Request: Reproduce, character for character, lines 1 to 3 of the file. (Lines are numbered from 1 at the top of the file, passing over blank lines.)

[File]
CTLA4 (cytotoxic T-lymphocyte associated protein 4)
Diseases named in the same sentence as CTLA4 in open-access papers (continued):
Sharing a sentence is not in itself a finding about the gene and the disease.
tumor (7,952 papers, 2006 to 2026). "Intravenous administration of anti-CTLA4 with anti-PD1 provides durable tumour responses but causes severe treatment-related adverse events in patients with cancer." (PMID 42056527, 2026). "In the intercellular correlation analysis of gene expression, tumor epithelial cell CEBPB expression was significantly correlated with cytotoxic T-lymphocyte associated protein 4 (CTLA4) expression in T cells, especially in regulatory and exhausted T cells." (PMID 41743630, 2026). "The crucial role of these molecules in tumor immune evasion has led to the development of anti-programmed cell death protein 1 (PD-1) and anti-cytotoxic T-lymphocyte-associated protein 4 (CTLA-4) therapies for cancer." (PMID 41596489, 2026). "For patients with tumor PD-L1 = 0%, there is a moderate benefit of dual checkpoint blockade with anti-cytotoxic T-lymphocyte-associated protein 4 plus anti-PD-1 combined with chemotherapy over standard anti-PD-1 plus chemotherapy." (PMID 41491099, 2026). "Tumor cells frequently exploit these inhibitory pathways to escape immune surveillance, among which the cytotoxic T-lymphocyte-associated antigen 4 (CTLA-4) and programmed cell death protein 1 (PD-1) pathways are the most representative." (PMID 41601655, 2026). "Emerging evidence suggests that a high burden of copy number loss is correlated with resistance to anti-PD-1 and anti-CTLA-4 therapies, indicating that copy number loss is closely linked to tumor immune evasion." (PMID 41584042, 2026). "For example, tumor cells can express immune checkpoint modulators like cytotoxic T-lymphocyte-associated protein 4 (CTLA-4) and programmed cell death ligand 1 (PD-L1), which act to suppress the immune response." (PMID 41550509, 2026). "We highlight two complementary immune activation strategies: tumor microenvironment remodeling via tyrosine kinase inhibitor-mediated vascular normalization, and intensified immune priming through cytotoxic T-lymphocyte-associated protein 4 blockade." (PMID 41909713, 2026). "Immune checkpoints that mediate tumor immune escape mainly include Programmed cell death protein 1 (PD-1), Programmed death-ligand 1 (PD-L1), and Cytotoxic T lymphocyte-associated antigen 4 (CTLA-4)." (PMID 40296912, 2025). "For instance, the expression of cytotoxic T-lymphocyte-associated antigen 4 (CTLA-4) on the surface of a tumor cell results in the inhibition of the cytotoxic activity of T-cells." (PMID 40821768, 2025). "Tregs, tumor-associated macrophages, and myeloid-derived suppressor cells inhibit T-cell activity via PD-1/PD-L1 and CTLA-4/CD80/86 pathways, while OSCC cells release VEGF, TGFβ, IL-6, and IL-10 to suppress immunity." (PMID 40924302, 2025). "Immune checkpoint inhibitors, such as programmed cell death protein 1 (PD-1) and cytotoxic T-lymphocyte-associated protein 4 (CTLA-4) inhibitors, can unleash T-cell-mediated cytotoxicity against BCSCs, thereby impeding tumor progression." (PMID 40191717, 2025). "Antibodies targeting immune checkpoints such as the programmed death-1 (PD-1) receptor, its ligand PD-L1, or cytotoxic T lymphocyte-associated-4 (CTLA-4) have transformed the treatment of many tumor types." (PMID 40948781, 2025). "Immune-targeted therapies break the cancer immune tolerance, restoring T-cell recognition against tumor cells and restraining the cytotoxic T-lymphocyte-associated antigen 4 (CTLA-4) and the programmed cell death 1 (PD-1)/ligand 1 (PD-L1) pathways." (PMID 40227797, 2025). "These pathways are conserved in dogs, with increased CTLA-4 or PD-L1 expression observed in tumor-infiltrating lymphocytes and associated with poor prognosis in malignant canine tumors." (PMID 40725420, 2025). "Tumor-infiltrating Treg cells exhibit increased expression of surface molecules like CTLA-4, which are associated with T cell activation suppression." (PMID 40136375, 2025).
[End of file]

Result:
CTLA4 (cytotoxic T-lymphocyte associated protein 4)
Diseases named in the same sentence as CTLA4 in open-access papers (continued):
Sharing a sentence is not in itself a finding about the gene and the disease.